With a crowd of onlookers gathered around, New York Police officers encircle a woman and her child on the ground.
One officer reaches down and begins to pull. The officer yanks harder, and harder, and the woman's cries become louder.
"You're hurting my son! You're hurting my son!" she yells.
A tug of war ensues, and as noise from the horrified crowd builds, an officer brandishes a yellow stun gun and begins to point it around the room, a government welfare office in Brooklyn.
The stunning and hectic scene, captured on video and posted to Facebook, ends with the woman in handcuffs escorted from the scene — and her 1-year-old son elsewhere. A family member took custody of the child following the arrest, the NYPD said.
The forceful arrest of the unarmed mother at a social services office has caused a significant backlash, particularly from those who saw it as an unnecessarily violent escalation and a symbol of how the poor are treated in America.
"Being poor is not a crime. The actions of the NYPD in this video are appalling and contemptible," said Letitia James , the Public Advocate for New York City.
Facing criticism, the NYPD and the New York City Human Resources Administration are now reviewing that December 7 arrest.
"Video images of the incident in the 84th precinct are troubling," the NYPD said in a statement, adding that the review will "include examination of all available video of the incident."
Corey Johnson, the speaker of the New York City Council, said it was "unacceptable, appalling and heart breaking."
"I'd like to understand what transpired and how these officers or the NYPD justifies this. It's hard to watch this video," he said on Twitter .
On Facebook, James called for a full investigation into the officers' conduct and said the results should be made public. She also called for the officers involved, including their assigned supervisor, to be assigned to desk duty until an investigation is complete.
"No mother should have to experience the trauma and humiliation we all witnessed in this video," she said.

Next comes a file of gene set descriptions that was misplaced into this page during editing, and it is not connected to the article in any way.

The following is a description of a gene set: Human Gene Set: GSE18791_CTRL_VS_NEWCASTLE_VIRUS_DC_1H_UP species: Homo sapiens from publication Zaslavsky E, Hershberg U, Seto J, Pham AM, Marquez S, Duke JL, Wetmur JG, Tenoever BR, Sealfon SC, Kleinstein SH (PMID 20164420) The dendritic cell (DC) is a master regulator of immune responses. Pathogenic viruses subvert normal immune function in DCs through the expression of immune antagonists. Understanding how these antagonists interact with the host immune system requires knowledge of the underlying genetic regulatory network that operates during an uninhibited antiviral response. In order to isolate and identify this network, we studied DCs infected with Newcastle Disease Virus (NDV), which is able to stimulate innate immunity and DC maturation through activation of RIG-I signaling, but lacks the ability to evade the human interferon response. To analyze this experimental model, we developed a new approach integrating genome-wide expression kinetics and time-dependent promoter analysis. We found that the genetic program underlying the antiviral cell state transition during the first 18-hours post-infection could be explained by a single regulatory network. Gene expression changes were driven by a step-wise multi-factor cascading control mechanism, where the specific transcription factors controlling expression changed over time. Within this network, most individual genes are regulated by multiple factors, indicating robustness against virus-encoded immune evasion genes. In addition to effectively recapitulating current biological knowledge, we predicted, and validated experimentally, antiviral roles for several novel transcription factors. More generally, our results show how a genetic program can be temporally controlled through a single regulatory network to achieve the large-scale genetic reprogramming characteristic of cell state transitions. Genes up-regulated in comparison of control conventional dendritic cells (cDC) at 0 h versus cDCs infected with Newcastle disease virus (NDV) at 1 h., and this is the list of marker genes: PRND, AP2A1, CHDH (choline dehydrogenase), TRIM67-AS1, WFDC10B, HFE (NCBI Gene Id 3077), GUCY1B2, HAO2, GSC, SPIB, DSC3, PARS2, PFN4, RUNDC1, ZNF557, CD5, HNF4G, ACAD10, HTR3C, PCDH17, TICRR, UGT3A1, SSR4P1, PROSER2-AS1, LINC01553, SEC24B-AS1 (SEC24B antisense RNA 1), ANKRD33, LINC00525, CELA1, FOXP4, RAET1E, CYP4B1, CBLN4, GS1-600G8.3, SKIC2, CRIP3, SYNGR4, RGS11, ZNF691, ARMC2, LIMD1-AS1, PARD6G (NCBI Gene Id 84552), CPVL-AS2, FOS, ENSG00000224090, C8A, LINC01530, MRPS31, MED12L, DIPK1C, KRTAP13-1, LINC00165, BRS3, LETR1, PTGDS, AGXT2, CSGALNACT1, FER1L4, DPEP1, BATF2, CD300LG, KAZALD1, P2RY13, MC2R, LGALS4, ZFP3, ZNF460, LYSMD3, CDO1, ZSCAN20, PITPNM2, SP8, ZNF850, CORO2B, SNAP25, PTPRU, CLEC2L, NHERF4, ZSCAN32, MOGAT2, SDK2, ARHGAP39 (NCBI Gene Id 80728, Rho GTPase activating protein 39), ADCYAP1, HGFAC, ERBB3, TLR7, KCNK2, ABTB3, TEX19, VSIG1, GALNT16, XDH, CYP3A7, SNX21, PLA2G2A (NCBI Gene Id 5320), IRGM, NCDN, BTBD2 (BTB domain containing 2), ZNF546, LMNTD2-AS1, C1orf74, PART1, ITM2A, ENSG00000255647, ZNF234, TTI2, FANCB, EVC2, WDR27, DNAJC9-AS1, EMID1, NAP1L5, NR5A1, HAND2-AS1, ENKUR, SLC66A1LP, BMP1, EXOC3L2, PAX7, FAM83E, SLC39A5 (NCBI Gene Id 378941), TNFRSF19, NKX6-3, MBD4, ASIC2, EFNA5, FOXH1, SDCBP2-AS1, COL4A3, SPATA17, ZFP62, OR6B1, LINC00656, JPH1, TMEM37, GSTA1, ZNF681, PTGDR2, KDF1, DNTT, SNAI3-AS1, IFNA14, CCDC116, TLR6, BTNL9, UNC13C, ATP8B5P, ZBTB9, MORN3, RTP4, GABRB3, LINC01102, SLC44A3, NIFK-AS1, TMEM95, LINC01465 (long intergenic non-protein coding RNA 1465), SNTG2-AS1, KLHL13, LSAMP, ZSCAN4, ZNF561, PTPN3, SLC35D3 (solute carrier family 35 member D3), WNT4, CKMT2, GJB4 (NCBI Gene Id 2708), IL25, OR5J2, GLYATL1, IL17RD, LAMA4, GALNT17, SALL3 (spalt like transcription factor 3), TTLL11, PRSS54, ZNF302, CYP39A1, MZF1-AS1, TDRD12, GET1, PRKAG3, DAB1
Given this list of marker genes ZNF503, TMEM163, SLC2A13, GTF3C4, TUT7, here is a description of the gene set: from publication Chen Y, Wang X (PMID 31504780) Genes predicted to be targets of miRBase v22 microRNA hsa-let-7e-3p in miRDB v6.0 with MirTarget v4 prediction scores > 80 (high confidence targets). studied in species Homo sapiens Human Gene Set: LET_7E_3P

What happened before the video
The mother, Jazmine Headley, 23, faces four charges in the incident, including resisting arrest, acting in a manner injurious to a child, obstructing governmental administration and criminal trespass, the NYPD said.
The incident began on Friday just before 1 p.m. when police responded to a harassment complaint at the the Fort Greene Food Stamp Center in Brooklyn.
Police were called after office staff and HRA security unsuccessfully tried to remove Headley from the facility "due to her disorderly conduct towards others, and for obstructing the hallway," according to police.
Facebook user Monae Sinclair, who posted the video, said that there were no chairs available so Headley sat in the corner on the floor. A security guard came over and exchanged words with her, and the police later arrived.
Headley was told by police numerous times to leave the location and refused, the NYPD said. HRA security then brought the woman to the floor and NYPD officers attempted to place her under arrest, the NYPD said.
"She refused to comply with officers' orders, and was then taken into custody," police said in a statement.
The video illustrates in graphic clarity the show of force implicit in that police statement. Headley refused medical treatment for both herself and her son, police said. There were no officer injuries in the incident.
Headley is represented by a public defender and is expected to make a court appearance on December 13. Her attorney did not immediately respond to a request for comment.
In a statement, the Brooklyn District Attorney's Office said it's interviewing witnesses and reviewing video as part of an independent investigation. The DA's office also said it did not request any bail for Headley and that she is still being held in jail in connection with a warrant from New Jersey.
"We are reaching out to authorities in that state to expedite her release," the statement said.
The Mercer County Sheriff's office confirmed to CNN that Headley has an outstanding arrest warrant from NJ Superior Court from July 2017 for failure to appear in relation to credit card fraud.